The sons of small and marginal Jat farmers enrol in colleges in Muzaffarnagar, Meerut, and Ghaziabad and look for salaried jobs in these cities. A section of them tries to get jobs in the army, the police, or in government schools. But shrinking opportunities in the public sector leads many of the lower-class young men to look for private-sector jobs or start small businesses. Such work has come to serve as an important source of income and respect for many young men for whom formal sector employment has proved elusive.

Both Anil and his brother long for village life but have no interest to work on the family farm. However, they are proud of owning a piece of land which gives them a sense of security. 

Jasvinder, a 24-year-old Jat man, enrolled for an engineering degree at a college in 2016 in Meerut. His original plan, he explained, had been to find a job in the software industry: "I wanted to work for a multinational company." But disillusioned by the futile search, he found a lifeline in the burgeoning fertiliser industry. He started work in 2019 as a field officer and was promoted to supervisor. His work is generally judged by his most colleagues to be respectable, contrasting positively with the kinds of physical labour carried out by his parents. 

"I earn around Rs 10,000 a month and the work is quite easy," Jasvinder said. However, he realises that his meagre salary will not be sufficient to live on once he has a wife and children. Without the support from his small farm in the village, Jasvinder cannot survive on his income in the city. Consequently, he spends weekends in his village. 

Anil, 25, in 2019 began working as a salesman for Levi’s jeans in Noida. A college dropout, he had failed in his attempt to become a police constable. But he feels that he is a successful salesman. (As he explained, his ability to navigate between the rural and urban was critical to convincing his young customers, who are largely from rural areas.) In Noida, he lives in a rented room, which he shares with his younger brother, a law student. They bring wheat and other provisions from their family in the village since Anil’s monthly salary of Rs 12,000 is not enough to live on in Noida. Both Anil and his brother long for village life but have no interest to work on the family farm. However, they are proud of owning a piece of land which gives them a sense of security. 

Reassembling the farmer

The 2014 and 2019 national and the 2017 UP legislative elections produced a new political leadership amongst the Jats. Politicians like Sanjiv Baliyan of the BJP represented the aspirations of youth who perceived Muslims as a threat and who did not associate with kisan politics of the RLD. This newer Jat generation of upwardly mobile salesmen, insurance agents, and field supervisors wanted something more than agriculture, which was doomed and looked down upon in the middle-class urban workspaces. 

However, the low-paid and insecure work in the cities, not paying enough to meet minimal living conditions and lead a respectful life, has disenchanted this class of Jats, who continued to depend on resources from their holdings in the village. The Covid-19 pandemic and the lockdown last year has only highlighted the fragility of urban life.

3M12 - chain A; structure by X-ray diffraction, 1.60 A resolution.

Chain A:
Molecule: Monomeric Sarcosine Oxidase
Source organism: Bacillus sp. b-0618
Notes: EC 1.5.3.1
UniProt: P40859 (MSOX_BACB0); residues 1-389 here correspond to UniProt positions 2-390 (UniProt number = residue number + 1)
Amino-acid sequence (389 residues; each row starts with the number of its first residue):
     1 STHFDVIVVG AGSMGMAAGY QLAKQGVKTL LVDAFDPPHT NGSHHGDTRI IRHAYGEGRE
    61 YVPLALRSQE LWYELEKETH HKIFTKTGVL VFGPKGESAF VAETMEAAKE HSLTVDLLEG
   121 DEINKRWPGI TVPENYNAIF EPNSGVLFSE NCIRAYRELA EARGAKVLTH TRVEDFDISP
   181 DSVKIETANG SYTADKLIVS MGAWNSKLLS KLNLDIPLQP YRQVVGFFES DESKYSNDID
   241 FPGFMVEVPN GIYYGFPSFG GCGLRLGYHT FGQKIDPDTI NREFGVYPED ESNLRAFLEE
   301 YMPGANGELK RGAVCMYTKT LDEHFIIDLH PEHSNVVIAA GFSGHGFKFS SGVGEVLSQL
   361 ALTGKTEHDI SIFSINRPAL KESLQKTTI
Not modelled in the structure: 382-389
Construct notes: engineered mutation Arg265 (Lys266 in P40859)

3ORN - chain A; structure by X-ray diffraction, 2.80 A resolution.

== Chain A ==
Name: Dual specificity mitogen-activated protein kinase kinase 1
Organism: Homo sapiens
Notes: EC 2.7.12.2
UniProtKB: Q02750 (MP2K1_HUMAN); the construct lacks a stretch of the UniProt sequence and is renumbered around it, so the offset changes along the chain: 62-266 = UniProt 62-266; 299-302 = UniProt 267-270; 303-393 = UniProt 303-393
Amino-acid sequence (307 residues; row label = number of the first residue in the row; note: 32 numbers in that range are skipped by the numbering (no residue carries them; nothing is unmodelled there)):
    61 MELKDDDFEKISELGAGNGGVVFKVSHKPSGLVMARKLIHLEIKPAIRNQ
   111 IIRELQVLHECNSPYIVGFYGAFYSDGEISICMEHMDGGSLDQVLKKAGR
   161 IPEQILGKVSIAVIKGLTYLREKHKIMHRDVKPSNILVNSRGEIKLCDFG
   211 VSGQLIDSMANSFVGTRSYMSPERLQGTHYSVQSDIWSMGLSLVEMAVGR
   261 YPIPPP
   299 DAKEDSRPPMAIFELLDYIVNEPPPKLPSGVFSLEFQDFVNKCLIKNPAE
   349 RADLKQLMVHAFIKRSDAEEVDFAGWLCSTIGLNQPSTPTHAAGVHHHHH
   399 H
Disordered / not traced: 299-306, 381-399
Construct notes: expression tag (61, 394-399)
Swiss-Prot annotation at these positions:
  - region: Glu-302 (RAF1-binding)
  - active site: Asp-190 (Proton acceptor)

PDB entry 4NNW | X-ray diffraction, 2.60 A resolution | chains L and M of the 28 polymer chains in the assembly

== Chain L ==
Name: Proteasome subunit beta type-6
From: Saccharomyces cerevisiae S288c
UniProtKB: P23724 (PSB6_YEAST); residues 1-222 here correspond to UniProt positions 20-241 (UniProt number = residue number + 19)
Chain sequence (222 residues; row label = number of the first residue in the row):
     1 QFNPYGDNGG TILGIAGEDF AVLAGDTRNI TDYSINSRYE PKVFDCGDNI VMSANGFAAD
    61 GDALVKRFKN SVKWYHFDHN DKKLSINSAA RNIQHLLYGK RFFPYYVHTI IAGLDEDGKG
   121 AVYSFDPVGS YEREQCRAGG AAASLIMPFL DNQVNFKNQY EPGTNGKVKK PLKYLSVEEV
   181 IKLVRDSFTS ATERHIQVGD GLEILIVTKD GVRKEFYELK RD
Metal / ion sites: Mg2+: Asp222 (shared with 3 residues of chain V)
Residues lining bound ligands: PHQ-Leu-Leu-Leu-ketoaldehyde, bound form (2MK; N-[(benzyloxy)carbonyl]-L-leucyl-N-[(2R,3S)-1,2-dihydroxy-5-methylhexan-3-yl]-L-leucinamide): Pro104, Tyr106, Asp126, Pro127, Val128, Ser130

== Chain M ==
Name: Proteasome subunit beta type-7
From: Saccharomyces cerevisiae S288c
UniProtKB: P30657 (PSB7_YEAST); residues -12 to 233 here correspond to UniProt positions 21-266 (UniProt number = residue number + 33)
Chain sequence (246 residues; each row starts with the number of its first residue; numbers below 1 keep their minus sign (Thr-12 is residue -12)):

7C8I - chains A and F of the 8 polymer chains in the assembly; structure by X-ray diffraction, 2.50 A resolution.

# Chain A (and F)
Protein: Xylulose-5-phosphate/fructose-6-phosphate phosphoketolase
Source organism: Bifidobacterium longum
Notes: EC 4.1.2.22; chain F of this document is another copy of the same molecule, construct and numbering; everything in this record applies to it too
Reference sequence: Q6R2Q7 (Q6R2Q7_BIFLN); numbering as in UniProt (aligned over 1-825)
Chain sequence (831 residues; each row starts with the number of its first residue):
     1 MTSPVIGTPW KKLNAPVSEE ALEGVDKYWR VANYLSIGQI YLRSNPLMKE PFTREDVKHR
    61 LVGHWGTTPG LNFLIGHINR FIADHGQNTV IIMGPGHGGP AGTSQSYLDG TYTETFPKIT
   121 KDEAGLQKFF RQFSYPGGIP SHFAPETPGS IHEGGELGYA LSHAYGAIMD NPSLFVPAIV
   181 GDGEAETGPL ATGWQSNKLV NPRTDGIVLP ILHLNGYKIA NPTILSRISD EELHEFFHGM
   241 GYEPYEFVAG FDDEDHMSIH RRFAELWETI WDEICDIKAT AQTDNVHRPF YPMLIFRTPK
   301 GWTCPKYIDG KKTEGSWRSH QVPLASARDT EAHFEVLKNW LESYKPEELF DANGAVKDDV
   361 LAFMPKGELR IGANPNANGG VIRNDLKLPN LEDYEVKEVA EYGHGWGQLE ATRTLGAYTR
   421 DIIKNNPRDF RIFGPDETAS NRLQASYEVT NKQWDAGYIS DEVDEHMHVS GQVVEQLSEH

The farm laws have created fear amongst the farmers of losing their lands. This has not only disenchanting the Jats with the BJP but also have merged the farmer and caste identity. 

Land is an integral part of the Jats’ identity, giving them a sense of security as the examples of Jasvinder and Anil depict. The farm laws have created fear amongst the farmers of losing their lands. This has not only disenchanting the Jats with the BJP but also have merged the farmer and caste identity. 

The rural economy itself has been going through continued distress, with rising costs of electricity, diesel and fertilisers and unpaid dues of sugarcane by mills. The Yogi Adityanath-led UP government’s stringent anti-cattle slaughter measures have devastated the already broken farmers, as abandoned cattle ruin crops. Jat farmers have also been facing a hard time to get agricultural labour and help after the exodus of Muslims artisans and labourers post the 2013 riots. Most importantly, the fear of being killed by each other when out in night in fields for agricultural work had devastated both communities. 

These everyday hardships changed their perceptions about each other. The realisation that they need each other has compelled farmer leaders across caste and religion to organise joint Hindu-Muslim Kisan Panchayats in 2017 and 2018. Rakesh Tikait under the banner of the BKU organised a massive rally just before the 2019 elections and led a march to Delhi. Both Hindu and Muslim farmers participated in that rally. 

The ongoing farmers’ protest has shown the potential to heal the wounds and unite the polarised western UP society, simultaneously bringing together big, small, marginal and landless farmers as well as the youth for the cause of farmers. This rising farmers’ identity has a great potential to change the political equations in north India.

 

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References: 

Fernandes, Leela and Heller, Patrick. 2006. ‘Hegemonic Aspirations: New Middle Class Politics and India’s Democracy in Comparative Perspective’. Critical Asian Studies, 38 (4): 495-522.

Gupta, Dipankar. 1997. Rivalry and Brotherhood: Politics in the Life of Farmers in Northern India. Delhi: Oxford University Press.

Kumar, Satendra. 2018. ‘Agrarian Transformation and New Sociality in Western UP’. Economic and Political Weekly, 53 (26-27): 39-47.